CSIRO Publishing blank image blank image blank image blank imageBooksblank image blank image blank image blank imageJournalsblank image blank image blank image blank imageAbout Usblank image blank image blank image blank imageShopping Cartblank image blank image blank image You are here: Journals > Marine & Freshwater Research   
Marine & Freshwater Research
Journal Banner
  Advances in the Aquatic Sciences
blank image Search
blank image blank image
blank image
  Advanced Search

Journal Home
About the Journal
Editorial Board
Online Early
Current Issue
Just Accepted
All Issues
Special Issues
Research Fronts
Sample Issue
For Authors
General Information
Instructions to Authors
Submit Article
Open Access
For Referees
General Information
Review an Article
Referee Guidelines
Annual Referee Index
For Subscribers
Subscription Prices
Customer Service
Print Publication Dates

blue arrow e-Alerts
blank image
Subscribe to our Email Alert or RSS feeds for the latest journal papers.

red arrow Connect with us
blank image
facebook twitter youtube


 Just Accepted

This article has been peer reviewed and accepted for publication. It is in production and has not been edited, so may differ from the final published form.

Use of underwater video to assess freshwater fish populations in dense submersed aquatic vegetation

Kyle Wilson, Mike Allen, Robert Ahrens, Michael Netherland


Underwater video cameras (UVC) provide a non-lethal technique to sample fish in dense submersed aquatic vegetation. Fish often inhabit densely vegetated areas, but deficiencies of most sampling gears bias relative abundance estimates that inform fisheries management. This study developed methods using UVC to estimate relative abundance in dense vegetation using three experimental ponds covered with surface-matted hydrilla Hydrilla verticillata stocked at different densities of Lepomis spp. and largemouth bass Micropterus salmoides. We conducted UVC point counts over 13 weeks to measure relative fish abundance and occurrence from video analysis. Ponds were then drained to obtain true fish densities. In total, fish were detected in 55% of all counts and juvenile and adult Lepomis spp. and largemouth bass were enumerated. End-of-season true fish densities ranged across ponds (from 52 to 37,000 fish•ha-1). Additionally, pond 2’s true density changed substantially from 370 to 12,300 fish•ha-1. True population size was accurately reflected in differences in estimated relative abundances obtained from fish counts, as in pond 2 where mean fish counts increased from 0.10 in week 1 to 2.33 by week 13. Underwater video accurately and precisely quantified relative abundance at naturally-occurring fish densities, but this success was reduced at low densities.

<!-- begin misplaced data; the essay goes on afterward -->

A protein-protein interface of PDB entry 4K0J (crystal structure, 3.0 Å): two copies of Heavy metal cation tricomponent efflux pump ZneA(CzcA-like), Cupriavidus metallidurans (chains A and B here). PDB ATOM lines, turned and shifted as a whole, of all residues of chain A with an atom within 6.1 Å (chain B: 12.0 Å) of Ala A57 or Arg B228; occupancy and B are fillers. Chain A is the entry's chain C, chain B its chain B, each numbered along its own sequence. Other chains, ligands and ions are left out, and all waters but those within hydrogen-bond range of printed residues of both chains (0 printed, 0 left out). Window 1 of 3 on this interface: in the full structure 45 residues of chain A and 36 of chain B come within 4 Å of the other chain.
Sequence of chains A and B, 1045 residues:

MF13230  Accepted 17 March 2014
© CSIRO 2014

Legal & Privacy | Contact Us | Help


© CSIRO 1996-2014